water therapy. The clinician will also advise John to avoid eating foods with high fat content. He
should also stick to a rational nutrition plan, which involves changes in eating habits as a step
toward effective management of his back pain.
During the visit, the healthcare provider will observe John’s posture and position.
Reviewing of John’s curvature of the spine, shoulder symmetry, and the iliac crest will also be of
great importance. The healthcare provider will conduct a physical examination through palpation
of John’s paraspinal muscle to identify any form of tenderness and then initiate proper
interventions as per the findings.

Pain Alleviation

For pain reduction, the healthcare provider will encourage John to take timed bed rests
and adjust his position to improve flexion of the lumbar region. The nurse will teach him to
regulate and adjust the pains that traverse through the respiratory diaphragm. Relaxation can also
help in reducing muscle tension that contributes to back pain. John should also adjust his sitting
position regularly or even engage in other activities such as reading books, watching a movie or
take part in yoga. The nurse will advise John to request his wife, Donna, to gently massage his

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back. It has been proven by Kumar, Beaton & Hughes, 2013; Schulz et al., (2014) that
massageaids in reduction of muscle spasms, reducing damming, and improve blood circulation.

Depression

Depression is the most common emotion linked to chronic back pain. Patients with
chronic back pain have major depression, which is said to be four times greater in such patients
than in the general public in Australia.John is not an exception from this statistics since he
reports that he is depressed because he can no longer take part in activities such as hiking and
cycling that he has always loved.Research has revealed that depression can trigger back pain
(Steffens et al., 2012). It affects the intensity, frequency and the rate of healing of back pain.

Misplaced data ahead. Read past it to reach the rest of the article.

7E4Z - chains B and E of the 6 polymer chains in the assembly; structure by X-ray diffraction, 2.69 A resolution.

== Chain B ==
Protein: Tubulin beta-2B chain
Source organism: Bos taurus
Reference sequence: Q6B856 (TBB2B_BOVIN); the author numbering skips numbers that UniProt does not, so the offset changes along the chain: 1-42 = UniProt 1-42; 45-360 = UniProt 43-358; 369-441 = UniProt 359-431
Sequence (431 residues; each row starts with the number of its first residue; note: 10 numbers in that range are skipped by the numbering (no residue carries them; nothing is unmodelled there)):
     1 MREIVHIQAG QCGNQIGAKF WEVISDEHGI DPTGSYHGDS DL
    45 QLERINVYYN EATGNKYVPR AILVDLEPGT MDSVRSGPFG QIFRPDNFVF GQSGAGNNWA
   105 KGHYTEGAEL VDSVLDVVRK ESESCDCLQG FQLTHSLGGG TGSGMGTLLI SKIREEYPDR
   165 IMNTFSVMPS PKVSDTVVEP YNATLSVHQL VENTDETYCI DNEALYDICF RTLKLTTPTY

Consequently, the nurse will advise John to communicate about the depression. Mostly, many
patients do not talk to their physicians about their depression, anxiety, or stress (Center, 2012).
Individuals that are stressed tend to tense their back muscles which in turn trigger the onset of
low back pain or make it even worse. They believe that the emotions will go away once the
initial pain problem is solved. Therefore, John should regularly keep nurse updated about his
feelings so that the nurse may provide desirable care to him. The nurse will also recommend
John to interact with other people, for instance, he can occasionally visiting his daughter or son
or play with his grandchild to avoid being lonely and stressed up.

The two activities that the nurse will give priority in the subsequent visits are;
i) Adherence to Medication
Generally, healthcare providers are aware of the considerable increase in rates of opioid
prescribing. Opioids have long been used as pain management agents. However, they are
associated with adverse reactions such as nausea, vomiting, constipation, respiratory depression,

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addiction, and even death. The side effects usually limit their use by patients. Therefore, in the
first visit and subsequent visits,this is an issue the nurse will be reviewing. In these visits, the
clinician will assess the effectiveness of the prescribed analgesics and inquire from John on
whether what he feels after taking the drug. The clinician will then initiate appropriate
adjustments according to the patient’s condition for effective pain management. Besides, other
pain management therapies such as acupuncture, yoga, chiropractic care, and herbal medicines
such as ginger, capsaicin and feverfew can be used (Ferreira et al., 2014).
ii) Exercise
According to Searle et al., (2015) exercise should be the first treatment choice for a
patient with back problems such as John. This is because exercise matches the fact that
individuals with chronic back pain should be physically active and involve themselves in their
management. Moreover, treatments such as massage, acupuncture, and manipulative therapy are
passive hence the patient is not involved in the therapy. Falla et al., (2014) further highlight that